Editor’s note: Welcome back to Capitol Retort, our weekly review of issues in state and national news, with a rotating cast of local characters. Answers have been edited for length and clarity but not unity. Any instances of agreement are accidental.
Question 1: What if anything does Britain’s exit from the European Union tell you about how Minnesotans might vote this year?
Joshua Crosson, advocacy manager, MinnCAN, the Minnesota Campaign for Achievement Now: If Minnesota’s Republican presidential primary showed us anything, it was that Minnesota’s right strongly rejects the nationalist populism and anti-immigrant sentiment that “the bad hair who shall not be named” is constantly spewing. Brexit proves that the ignorant isolationists can and do win, but I have faith that Minnesotans are waking up and challenging these values and anyone who represents them.
Sarah Janecek, lobbyist and former publisher of Politics in Minnesota: People are tired of politics as usual. On the other hand, people like their local legislators. I don’t think it applies to any legislative races. I think it bodes really well for Trump. And Al Franken and Amy Klobuchar have got to be so grateful they’re not up for election this year.
Sen. Scott Dibble, DFL-Minneapolis: The Brexit vote gives us an opportunity to reflect on the parallels [with] what’s going on in our country. The economy isn’t functioning well for a lot of people. As leaders, as people who care about shared prosperity and making sure that we’re building a strong and successful middle class and we’re sharing the prosperity that’s generated our economy — that’s the lesson we can draw. I don’t think there’s any direct correlation to how people [in Minnesota] will vote. But it tells us that polling is wildly inaccurate.
Question 2: Democrats held a sit-in on the U.S. House floor to demand a vote on gun reforms. Rep. Keith Ellison says he might bring that tactic back home. Is this tactic welcome or worrisome?
Janecek: It is worrisome. Congress is the establishment. They are elected to go fix the problems, not to have attention-getting events. I can’t believe there’s not greater outrage about that. Actually, it’s a major indicator of ineffectiveness. What are you protesting? You’re protesting what you’re part of.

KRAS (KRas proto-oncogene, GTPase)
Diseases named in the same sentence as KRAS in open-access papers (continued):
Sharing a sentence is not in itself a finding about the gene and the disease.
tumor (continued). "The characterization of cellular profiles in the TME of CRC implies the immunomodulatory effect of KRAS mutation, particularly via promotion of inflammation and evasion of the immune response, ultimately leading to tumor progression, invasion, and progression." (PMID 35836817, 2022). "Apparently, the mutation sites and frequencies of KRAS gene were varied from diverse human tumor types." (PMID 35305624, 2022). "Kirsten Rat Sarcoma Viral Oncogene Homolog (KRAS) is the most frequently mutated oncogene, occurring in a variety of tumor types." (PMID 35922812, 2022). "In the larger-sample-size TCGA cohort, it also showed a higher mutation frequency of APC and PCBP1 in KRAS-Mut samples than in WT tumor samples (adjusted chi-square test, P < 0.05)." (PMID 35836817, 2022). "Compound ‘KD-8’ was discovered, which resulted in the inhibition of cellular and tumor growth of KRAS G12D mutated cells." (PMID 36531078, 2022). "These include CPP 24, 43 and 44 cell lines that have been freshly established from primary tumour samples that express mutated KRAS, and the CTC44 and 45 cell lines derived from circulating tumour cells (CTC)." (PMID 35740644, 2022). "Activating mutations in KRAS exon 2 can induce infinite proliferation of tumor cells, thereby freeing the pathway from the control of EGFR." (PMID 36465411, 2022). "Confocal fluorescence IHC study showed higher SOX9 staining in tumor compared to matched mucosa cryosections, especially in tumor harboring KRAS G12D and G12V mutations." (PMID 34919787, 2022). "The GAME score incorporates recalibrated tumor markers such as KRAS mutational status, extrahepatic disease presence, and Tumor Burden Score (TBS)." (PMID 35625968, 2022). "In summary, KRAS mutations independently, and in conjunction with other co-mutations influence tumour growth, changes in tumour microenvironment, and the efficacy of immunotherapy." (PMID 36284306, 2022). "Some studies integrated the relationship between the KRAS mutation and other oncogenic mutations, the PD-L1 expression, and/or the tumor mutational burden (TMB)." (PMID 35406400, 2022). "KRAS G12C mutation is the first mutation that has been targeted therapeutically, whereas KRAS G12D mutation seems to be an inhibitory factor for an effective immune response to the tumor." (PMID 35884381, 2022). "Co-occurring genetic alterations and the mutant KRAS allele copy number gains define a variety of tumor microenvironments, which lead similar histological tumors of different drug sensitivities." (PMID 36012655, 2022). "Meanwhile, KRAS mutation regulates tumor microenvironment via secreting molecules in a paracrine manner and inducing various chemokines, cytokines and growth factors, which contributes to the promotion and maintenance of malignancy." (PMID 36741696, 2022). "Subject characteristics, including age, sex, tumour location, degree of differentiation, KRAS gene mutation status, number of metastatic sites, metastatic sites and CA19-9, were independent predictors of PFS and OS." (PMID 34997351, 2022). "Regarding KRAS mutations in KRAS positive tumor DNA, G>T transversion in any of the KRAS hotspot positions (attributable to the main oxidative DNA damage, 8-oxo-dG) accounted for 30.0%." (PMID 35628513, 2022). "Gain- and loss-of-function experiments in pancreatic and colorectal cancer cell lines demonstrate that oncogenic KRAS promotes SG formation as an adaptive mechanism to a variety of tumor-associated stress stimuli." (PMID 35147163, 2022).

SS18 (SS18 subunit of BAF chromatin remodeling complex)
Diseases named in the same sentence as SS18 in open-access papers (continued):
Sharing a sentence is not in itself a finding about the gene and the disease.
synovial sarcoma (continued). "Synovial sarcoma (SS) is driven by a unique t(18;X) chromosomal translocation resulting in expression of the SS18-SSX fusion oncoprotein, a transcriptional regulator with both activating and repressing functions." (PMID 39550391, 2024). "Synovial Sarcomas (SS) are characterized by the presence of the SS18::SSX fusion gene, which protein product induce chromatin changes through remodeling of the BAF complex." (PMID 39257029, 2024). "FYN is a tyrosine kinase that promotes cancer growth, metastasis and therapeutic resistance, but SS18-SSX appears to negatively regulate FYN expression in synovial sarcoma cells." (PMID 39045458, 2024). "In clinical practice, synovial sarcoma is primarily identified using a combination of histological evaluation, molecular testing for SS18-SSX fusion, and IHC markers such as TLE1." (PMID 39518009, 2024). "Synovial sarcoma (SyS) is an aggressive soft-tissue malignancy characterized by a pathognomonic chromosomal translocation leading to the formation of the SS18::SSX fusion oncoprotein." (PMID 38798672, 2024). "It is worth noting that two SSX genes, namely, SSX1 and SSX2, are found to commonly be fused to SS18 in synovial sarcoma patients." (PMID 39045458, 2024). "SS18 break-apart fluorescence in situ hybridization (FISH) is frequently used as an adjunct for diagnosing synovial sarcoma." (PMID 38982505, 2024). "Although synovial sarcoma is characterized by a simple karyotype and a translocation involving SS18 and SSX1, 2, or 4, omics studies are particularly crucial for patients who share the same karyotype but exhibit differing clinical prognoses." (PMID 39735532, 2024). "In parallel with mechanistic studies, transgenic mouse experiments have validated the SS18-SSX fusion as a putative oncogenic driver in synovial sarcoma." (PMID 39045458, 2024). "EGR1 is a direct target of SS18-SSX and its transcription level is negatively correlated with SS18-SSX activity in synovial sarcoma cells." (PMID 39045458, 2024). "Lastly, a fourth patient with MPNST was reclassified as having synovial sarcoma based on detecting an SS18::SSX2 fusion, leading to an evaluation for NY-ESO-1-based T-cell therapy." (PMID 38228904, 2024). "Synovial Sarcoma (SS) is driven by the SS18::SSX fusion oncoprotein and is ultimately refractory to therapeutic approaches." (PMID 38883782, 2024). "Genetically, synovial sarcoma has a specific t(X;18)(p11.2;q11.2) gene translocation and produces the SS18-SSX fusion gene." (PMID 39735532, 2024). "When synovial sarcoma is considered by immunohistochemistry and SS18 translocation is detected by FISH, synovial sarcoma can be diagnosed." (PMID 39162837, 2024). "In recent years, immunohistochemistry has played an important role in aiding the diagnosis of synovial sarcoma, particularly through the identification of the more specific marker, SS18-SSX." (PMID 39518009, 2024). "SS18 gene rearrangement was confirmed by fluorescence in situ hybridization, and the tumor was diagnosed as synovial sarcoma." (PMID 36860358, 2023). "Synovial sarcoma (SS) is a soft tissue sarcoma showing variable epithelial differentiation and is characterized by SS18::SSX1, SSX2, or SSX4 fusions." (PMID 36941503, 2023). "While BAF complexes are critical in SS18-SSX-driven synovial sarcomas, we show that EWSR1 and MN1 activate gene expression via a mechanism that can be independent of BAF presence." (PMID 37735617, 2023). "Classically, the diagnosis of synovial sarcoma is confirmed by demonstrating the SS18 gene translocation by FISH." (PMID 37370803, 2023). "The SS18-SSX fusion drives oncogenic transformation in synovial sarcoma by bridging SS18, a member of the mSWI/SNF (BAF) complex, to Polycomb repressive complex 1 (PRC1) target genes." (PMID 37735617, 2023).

Crosson: I love seeing tactics of civil disobedience in our highest levels of government. I only wish the sit-in would have lasted longer. And sometimes, people have to be creative to get the public’s and policymakers’ attention. We should all be so bold to call out their inaction [on the proliferation of guns and gun violence]. Disruption for the sake of making needed progress is always OK with me.
Dibble: It was fantastic.I was thrilled and electrified by them taking such a strong stand and really creating a media moment around gun safety, common-sense gun laws, and highlighting the dysfunction of Congress. The Republicans are completely captive to corporate interests like the gun manufacturers. It was a response to a tragedy perpetrated against my community but also the daily tragedy that’s been going on for many years, and a complete repudiation of these empty prayers and moments of silence. Can members of Congress do this all the time? No. The only resolution is to start electing reasonable people to Congress who are interested in solving real problems in people’s lives.
Question 3: What was your most memorable Fourth of July?
Janecek: Sitting on the Massachusetts Turnpike, with a broken-down Isuzu Trooper when it was 95 degrees. My late husband was being treated for bladder cancer out in Boston, so we did a bunch of trips back and forth. We were trying to get home to get to the lake to be with my family.
Crosson: Starting off as a joke, my friends and I rented a lake cabin in a small town that was known for its local Fourth of July parades. We decked ourselves in full red, white and blue from our shoes to our painted faces. One friend wore a hotdog costume and handed out American flags to the kids. The day ended with us playing touch football with some locals. It was probably the most Lake Wobegon Fourth of July I’ve ever experienced.
Dibble: I was in marching band in high school and loved marching in our Fourth of July parade. Our style of marching was very vigorous, and we wore super-heavy wool uniforms. I loved marching but I hated sweating to death. The other is, paradoxically, being out of the country on the Fourth of July when I was an exchange student, appreciating what it meant to be American on that day when you couldn’t be in your own country celebrating. I was kind of sad and lonely, but it brought home the meaning of my country to me.
Question 4: What are you doing this Fourth of July?
Janecek: The traditional turkey on the Weber grill with the family on the lake. I’m hoping that someone’s gonna make a run for fireworks, because I refuse to go to town to watch the fireworks and get eaten alive [by mosquitoes]. I don’t even know what [fireworks are] legal and what’s not legal; that’s a guy thing.
Crosson: I’ve been recovering from an overwhelming wedding season, so this Fourth of July we’ll be keeping it easy. You can never go wrong with a backyard barbecue and blowing things up in the street. Actually, I take that back, sometimes that can go wrong. To everyone who reads this, please be safe.
Dibble: Very standard issue. We have some small neighborhood parades. So we’ll probably run around to one or more of those. Probably won’t be in them, but I’ll just go and see some neighbors during the day. But then have a little cookout in our backyard and go see some fireworks afterwards.
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